Development and Evaluation of a Psychosocial Intervention for Common Mental Disorders for the British South Asians in the UK

UoM administered thesis: Phd

  • Authors:
  • Saadia Aseem

Abstract

Development and Evaluation of a Psychosocial Intervention for Common Mental Disorders for the British South Asians in the U.K.AbstractBackground: Ethnic minorities, particularly the South Asian community, have a high prevalence of depression within the United Kingdom (UK). They suffer from poor health, social isolation and tend to not access available health services and treatment. Culturally appropriate psychosocial interventions are effective for depression however, in the UK very limited research evidence is available to date. The research study focuses on the processes involved with the aim of developing and evaluating the acceptability, adherence and effectiveness of a culturally appropriate psychosocial intervention for the South Asians in the UK.Methods: A phased programme of research was planned to achieve the aims. In the first phase, a systematic review was conducted. The aim was to identify and synthesize the literature on effective psychosocial interventions for common mental disorders, particularly for ethnic minorities in developed countries. In the second phase, four focus groups from which three with ethnic minority service users and one with the health professionals were conducted. The purpose was to collect and understand the views of South Asian service users and providers in order to culturally adapt an intervention as part of the AMP programme. In the final phase of the study, seventeen qualitative interviews were conducted with the psychosocial intervention trial participants and the intervention provider team. The case studies were analysed to evaluate the delivery, acceptability, adherence and cultural appropriateness of the psychosocial intervention. Findings: The systematic review provides reasonable evidence from trials and subgroup analyses from trials that ethnic minority patients could benefit from modified psychological treatments. However, there is no systematic documentation of cultural adaptations available. The participants of the focus groups and evaluation interviews identified cultural specific and universal barriers and highlighted cultural sensitive modifications for interventions which the health care providers need to respond in order to make mental health care accessible for the ethnic minorities. The qualitative studies show evidence that cultural adaptations improve acceptability and adherence in interventions. The findings highlighted empathy as the significant need of the participants of the well-being intervention. People make choices depending on the intensity of their need, the nature of the problem and the options available to them. The participants suggested that fulfilment of needs is vital rather than assuming that cultural matching is always necessary.Conclusion: Culturally modified interventions for specific populations can improve acceptability and accessibility. Better engagement and adherence to psychosocial interventions can be achieved by overcoming culturally specific and universal barriers and by providing treatment choices to patients according to the nature and urgency of their specific need. Further research is required for developing an evidence base in respect of designing effective mental health treatments for minority patients. A systematic way of documenting all these adaptations is essential. It would enable progress by improving comparability and replication of modifications across studies.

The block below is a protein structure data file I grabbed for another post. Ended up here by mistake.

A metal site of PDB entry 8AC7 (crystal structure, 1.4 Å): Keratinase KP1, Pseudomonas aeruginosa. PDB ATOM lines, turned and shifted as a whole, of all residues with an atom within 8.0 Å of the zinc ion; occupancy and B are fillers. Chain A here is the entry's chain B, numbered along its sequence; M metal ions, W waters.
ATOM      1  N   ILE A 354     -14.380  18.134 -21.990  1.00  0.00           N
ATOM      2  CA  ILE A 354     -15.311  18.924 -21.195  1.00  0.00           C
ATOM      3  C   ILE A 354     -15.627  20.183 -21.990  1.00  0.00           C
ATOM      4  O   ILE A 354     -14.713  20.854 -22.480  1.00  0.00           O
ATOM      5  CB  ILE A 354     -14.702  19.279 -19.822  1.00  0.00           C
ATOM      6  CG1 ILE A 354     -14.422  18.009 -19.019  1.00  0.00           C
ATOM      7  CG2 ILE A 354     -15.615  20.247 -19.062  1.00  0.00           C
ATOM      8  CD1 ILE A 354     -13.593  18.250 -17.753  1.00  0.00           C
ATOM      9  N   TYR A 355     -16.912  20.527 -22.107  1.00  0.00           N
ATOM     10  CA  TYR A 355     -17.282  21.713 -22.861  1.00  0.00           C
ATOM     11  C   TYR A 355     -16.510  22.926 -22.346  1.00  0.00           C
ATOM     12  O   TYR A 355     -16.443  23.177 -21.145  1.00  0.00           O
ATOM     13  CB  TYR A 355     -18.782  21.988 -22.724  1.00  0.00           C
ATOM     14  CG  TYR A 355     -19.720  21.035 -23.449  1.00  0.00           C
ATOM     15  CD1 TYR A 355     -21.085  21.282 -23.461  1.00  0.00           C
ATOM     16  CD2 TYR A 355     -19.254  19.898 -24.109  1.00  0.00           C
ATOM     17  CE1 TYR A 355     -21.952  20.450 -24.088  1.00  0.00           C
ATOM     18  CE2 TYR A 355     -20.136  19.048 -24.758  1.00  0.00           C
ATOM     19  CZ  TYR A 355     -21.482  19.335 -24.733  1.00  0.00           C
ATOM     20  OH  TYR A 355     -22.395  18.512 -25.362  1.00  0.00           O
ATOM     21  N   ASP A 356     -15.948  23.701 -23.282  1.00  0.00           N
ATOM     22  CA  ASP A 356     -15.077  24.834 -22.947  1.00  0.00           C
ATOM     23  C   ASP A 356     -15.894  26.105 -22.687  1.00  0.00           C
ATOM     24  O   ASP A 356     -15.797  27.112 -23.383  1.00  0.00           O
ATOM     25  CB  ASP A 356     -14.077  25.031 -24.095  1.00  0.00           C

Details

Original languageEnglish
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Award date31 Dec 2013